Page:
June 25, 1729: The proprietors of Penacook appoint a committee to find and hire a permanent Congregational minister for the settlement. The minister will be paid 100 pounds a year out of the proprietors’ treasury. A year later, the proprietors will hire the Rev. Timothy Walker for the job.
June 25, 1835: A Mormon remembered only as “Mr. Green” in a city history comes to Concord looking for converts. He finds none despite two days of lectures.
June 25, 2003: The Penacook Historical Society holds an open house for the Rolfe barn, a 200-year-old building that the group had fought to save for months. The event gives many supporters their first peek at the property.
June 26, 1855: The Legislature incorporates St. Paul’s School. The first student body: three boys from Boston.
June 26, 1863: John Gilman is killed while blasting rocks in Penacook.
June 26, 1941: With Joe DiMaggio hitless in three at-bats and the Yankees up for the final time, third baseman Red Rolfe works the opposing pitcher for a walk to get DiMaggio one last try. DiMaggio doubles Rolfe home to keep his hitting streak alive at 38.
June 26, 1996: Concord gadfly and word-spinner David Wells dies.
June 26, 2003: Matt Bonner, who led the Concord High basketball team to three straight state championships before evolving into a star at the University of Florida, realizes a lifelong dream when he’s selected in the NBA Draft. Initially drafted by the Chicago Bulls in the second round, he’s soon traded to the Toronto Raptors.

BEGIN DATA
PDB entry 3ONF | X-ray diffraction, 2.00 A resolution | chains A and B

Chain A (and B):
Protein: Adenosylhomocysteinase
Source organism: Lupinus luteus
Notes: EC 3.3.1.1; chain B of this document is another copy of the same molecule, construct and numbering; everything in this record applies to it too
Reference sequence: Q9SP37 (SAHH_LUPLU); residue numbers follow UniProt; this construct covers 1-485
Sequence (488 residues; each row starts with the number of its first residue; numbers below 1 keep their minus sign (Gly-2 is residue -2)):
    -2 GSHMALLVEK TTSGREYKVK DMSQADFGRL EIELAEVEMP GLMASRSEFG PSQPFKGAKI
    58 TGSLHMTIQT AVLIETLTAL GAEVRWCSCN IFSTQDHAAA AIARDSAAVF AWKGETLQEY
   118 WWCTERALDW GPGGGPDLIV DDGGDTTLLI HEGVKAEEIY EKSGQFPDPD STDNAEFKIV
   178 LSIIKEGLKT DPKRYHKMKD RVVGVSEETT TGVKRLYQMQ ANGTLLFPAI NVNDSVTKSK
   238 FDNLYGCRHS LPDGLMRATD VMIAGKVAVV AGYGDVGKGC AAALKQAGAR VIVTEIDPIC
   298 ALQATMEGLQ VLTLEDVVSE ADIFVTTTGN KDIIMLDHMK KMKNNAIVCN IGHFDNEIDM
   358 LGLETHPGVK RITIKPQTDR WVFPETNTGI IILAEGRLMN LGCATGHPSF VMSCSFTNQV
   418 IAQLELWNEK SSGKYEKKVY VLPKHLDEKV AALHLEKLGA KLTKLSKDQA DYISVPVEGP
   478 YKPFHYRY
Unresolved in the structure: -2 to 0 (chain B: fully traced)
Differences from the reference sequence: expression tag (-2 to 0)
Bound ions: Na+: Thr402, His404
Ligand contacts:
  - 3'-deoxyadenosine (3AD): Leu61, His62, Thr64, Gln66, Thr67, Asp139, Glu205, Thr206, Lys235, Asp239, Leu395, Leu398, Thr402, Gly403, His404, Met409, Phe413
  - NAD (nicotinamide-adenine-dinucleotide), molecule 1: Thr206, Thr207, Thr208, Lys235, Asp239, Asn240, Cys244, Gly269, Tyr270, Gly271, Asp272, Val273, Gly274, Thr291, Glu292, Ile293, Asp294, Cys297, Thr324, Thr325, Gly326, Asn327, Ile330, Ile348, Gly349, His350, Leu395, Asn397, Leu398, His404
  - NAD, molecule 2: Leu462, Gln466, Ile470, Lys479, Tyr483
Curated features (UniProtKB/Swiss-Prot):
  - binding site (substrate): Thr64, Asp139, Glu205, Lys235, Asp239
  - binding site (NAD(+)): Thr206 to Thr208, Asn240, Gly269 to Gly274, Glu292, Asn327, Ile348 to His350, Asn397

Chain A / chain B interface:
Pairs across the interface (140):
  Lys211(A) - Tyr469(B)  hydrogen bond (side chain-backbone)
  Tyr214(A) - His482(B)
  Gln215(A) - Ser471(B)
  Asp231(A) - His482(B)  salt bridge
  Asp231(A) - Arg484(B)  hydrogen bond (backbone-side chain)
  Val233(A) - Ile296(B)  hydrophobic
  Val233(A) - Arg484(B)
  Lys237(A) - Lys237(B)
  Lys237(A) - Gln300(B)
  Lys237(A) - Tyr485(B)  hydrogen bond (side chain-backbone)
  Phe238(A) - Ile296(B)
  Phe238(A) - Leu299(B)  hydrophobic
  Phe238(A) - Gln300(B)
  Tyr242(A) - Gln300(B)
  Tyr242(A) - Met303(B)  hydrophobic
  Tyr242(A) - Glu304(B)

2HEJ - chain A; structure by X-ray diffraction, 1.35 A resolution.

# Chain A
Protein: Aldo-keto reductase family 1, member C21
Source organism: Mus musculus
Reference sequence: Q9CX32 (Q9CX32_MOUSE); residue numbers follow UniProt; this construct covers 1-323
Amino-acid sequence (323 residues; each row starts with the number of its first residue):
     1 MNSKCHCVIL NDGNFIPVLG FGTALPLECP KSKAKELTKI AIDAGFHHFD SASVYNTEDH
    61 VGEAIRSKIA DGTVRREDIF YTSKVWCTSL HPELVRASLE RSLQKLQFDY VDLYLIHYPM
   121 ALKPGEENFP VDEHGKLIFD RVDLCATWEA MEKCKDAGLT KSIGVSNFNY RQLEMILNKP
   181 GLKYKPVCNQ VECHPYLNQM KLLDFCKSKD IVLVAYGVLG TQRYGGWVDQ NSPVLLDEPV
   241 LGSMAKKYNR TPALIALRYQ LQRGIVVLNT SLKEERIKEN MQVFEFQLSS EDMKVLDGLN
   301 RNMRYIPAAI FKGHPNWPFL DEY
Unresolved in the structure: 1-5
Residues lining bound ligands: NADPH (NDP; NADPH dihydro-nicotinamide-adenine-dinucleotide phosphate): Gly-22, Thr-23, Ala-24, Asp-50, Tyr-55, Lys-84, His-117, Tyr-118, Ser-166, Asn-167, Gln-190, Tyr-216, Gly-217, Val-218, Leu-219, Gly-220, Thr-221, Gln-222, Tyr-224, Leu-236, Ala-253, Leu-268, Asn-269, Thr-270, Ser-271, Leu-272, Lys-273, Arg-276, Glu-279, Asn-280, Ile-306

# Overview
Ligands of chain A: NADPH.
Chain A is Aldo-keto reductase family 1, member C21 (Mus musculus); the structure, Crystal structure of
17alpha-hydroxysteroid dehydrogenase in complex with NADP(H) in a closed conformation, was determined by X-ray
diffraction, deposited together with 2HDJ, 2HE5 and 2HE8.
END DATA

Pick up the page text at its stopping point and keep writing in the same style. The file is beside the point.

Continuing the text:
June 27, 1835: The Concord Railroad Corp. obtains a charter for a railroad between Nashua and Concord. The Boston and Maine Railroad also obtains a charter on this date. The Concord corporation will be delayed by the Panic of 1837 and other factors, and the first train will not pull into Concord until September 1842. The B&M will not open its first line in the state until 1849.
June 27, 1860: A large Democratic crowd marches to the Eagle Hotel, lights bonfires and shoots off fireworks to celebrate news that, at Baltimore, their party has nominated U.S. Sen. Stephen A. Douglas for president.
June 28, 1833: During his eastern tour, President Andrew Jackson stays at the Eagle Coffee House across from the State House in Concord. Since no bed in the hotel is deemed adequate for a president, Mrs. John Estabrook has lent the house her large mahogany model. Slightly ill, Jackson passes up the renowned hotel cuisine, subsisting on bread and milk.
June 28, 1860: Responding to the Democratic celebrations of the previous day, Wide Awake Clubs, wearing black slickers, and Railsplitters, carrying axes, parade through downtown Concord by torch-light in support of Abraham Lincoln. The Concord and Fisherville cornet bands lead the procession.
June 28, 1861: The Legislature authorizes $1 million in 6 percent bonds to pay the state’s first Civil War expenses. The vote is 169-94. Rep. John L. Tallant of Concord, a Democrat, crosses over to vote with the Republican majority, making the city’s delegation unanimous in support of the bill.